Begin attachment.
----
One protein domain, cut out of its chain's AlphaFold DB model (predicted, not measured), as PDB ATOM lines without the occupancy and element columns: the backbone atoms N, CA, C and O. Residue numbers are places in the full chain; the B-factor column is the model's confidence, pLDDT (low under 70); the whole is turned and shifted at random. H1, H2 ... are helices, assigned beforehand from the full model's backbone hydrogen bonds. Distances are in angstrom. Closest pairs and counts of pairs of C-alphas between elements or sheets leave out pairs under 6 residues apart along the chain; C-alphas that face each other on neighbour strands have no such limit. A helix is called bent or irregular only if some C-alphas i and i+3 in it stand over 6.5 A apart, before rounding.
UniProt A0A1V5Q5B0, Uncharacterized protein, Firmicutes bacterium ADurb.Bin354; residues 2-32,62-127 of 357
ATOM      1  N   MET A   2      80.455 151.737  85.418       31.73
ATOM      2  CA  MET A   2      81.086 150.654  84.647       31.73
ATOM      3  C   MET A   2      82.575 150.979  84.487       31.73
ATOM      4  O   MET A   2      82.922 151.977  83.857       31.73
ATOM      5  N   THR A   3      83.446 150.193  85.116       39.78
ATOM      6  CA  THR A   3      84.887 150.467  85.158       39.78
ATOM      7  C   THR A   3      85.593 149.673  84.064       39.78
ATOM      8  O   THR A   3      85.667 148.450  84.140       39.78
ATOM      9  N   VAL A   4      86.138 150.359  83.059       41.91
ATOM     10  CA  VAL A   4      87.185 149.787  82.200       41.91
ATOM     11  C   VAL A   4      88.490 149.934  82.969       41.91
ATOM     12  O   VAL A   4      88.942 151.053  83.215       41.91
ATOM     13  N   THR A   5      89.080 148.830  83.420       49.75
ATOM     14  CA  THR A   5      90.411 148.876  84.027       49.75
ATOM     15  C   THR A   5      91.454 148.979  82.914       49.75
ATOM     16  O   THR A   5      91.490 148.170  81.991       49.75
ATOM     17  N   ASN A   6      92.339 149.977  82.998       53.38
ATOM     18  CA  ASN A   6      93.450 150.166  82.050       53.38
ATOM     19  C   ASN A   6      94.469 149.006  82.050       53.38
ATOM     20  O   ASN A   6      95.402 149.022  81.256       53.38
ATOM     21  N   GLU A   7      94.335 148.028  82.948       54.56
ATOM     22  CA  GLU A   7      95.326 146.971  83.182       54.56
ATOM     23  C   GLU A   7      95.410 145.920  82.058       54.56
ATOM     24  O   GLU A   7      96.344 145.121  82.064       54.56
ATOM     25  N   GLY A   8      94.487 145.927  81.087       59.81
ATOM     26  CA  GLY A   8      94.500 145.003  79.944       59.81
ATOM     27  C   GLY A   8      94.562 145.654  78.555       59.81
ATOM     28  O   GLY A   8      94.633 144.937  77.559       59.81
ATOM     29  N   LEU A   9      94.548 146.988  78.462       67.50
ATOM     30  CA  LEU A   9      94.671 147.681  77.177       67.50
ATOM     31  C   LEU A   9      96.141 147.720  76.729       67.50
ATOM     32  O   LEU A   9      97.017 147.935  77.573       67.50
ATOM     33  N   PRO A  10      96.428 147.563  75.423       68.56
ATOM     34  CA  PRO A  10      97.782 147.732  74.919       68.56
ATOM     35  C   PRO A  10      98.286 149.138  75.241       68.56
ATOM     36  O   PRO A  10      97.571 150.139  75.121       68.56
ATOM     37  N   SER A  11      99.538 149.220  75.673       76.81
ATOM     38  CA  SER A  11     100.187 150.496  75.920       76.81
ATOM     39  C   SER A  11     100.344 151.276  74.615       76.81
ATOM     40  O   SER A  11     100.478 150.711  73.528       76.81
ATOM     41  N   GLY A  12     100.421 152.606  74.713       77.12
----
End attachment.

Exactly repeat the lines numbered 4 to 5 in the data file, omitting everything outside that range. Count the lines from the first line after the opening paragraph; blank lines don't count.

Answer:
ATOM      3  C   MET A   2      82.575 150.979  84.487       31.73
ATOM      4  O   MET A   2      82.922 151.977  83.857       31.73